· Fabricating and/or falsifying data.
· Fabricating and/or falsifying registration information.
· Forging signatures.
· Entering a project that is either derived from a previous project, or a continuation or revision of a previous project by the student (or by another), without documentation of the previous work.
· Entering a project that is derived from the input of, or controlled by, another person eg. Parent, Adult Supervisor, other family members, etc. (See Eligibility Criteria #3 above)
Are you a returning Science Fair participant? Make sure that your project for this year is different from your previous one, or ensure that it is a significant expansion or extension from your first project! The project must only present work completed since the previous fair. We strongly recommend documenting, in detail, your previous work and having it with you at this year’s Fair for reference. A project that is substantially the same as a project exhibited at any previous Regional or Canada-Wide Science Fair will not be eligible.
If you plan to use human or animal subjects in your science fair project, read this!
BEFORE YOU START:
to learn about the ethics policies that apply to all students in Canada.
Only projects that meet Youth Science Canada ethics guidelines will be allowed into the WWSEF.
Follow the steps below to determine how to satisfy the ethics requirements of your project.
Does your project involve a survey or other low risk activity that is part of daily life?
This is classified as LOW RISK.
1. Submit Form 4.1A
for ethics approval.
2. Give Informed Consent
or Implied Consent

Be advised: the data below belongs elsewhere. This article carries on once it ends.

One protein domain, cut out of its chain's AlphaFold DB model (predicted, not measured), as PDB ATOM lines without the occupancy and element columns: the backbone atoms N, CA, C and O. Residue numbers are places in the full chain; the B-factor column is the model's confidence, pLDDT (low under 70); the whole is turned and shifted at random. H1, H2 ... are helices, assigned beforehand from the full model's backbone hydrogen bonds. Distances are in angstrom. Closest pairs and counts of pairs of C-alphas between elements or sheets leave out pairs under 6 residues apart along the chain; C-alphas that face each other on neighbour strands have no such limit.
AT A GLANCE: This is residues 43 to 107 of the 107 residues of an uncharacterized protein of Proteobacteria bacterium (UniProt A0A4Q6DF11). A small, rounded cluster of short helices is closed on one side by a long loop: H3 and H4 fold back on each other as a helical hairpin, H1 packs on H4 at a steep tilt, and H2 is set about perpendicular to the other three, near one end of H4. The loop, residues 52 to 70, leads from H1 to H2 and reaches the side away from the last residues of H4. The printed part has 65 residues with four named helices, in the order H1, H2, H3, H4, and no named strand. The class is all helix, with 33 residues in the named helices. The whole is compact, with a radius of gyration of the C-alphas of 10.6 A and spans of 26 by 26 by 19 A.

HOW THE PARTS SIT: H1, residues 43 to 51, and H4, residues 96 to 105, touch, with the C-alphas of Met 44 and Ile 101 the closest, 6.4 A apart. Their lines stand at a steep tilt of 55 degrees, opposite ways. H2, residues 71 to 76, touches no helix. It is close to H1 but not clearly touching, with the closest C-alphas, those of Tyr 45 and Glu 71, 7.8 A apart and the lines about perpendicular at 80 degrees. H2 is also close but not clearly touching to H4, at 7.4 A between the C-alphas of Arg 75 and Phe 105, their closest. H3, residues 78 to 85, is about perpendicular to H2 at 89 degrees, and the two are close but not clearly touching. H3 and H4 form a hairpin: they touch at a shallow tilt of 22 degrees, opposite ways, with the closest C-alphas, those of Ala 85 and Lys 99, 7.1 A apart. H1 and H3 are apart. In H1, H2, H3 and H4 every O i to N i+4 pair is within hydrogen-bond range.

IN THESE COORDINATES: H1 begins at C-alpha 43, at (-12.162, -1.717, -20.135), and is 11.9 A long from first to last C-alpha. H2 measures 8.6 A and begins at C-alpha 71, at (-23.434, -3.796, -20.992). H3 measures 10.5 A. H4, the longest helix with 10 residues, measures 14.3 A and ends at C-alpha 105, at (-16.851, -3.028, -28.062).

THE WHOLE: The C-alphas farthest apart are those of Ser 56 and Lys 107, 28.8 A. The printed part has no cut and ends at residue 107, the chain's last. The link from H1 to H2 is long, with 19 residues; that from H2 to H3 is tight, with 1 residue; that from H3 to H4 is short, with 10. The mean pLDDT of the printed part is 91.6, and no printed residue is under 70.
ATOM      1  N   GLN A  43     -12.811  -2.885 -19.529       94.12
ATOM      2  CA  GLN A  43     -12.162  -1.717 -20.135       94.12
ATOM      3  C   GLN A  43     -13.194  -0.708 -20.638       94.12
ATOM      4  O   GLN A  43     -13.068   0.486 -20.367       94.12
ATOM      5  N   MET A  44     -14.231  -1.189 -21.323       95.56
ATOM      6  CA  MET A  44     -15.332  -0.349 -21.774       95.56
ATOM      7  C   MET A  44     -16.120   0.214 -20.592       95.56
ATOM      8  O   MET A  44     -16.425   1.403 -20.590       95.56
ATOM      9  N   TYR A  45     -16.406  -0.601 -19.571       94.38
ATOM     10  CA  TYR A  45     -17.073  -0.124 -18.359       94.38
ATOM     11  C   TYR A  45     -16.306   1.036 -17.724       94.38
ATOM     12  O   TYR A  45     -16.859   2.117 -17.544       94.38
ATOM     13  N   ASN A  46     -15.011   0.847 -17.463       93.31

3. Give Informed Consent Permission Form
to Participants (Parent/Guardian if under 18 yrs. old).
4. Collect Consent Forms from participants before they participate.
This is classified as SIGNIFICANT RISK.
1. Submit Form 4.1B
for ethics approval.
2. Give Informed Consent Information Letter and Informed Consent Permission Form
to Participants (Parent/Guardian if under 18 yrs. old).
3. Collect Consent Forms from participants before they participate.
USE of ANIMALS:
Read the Regulations for Animals in Research
Does your project involve vertebrates, cephalopods and/or their tissue?
Submit Form 4.1C
for ethics approval.
Lower orders of life such as plants, bacteria, protozoa, insects, and invertebrates can be used without ethics approval.
Based on the above, if you did not get the necessary ethics pre-approval, your project could be disqualified.
PROJECT DISPLAY SAFETY
Read and follow these safety requirements carefully when preparing your display for the fair!
The safety inspection team will check all projects after they are set up.
Those not meeting the WWSEF regulations will need to be corrected before they are accepted for display and judging.
The judges evaluate work that is already completed. Therefore, you do not need to demonstrate exactly what you did; you just need to describe it.
The rules and guidelines listed below are based on those used by Youth Science Canada.
Project Set Up: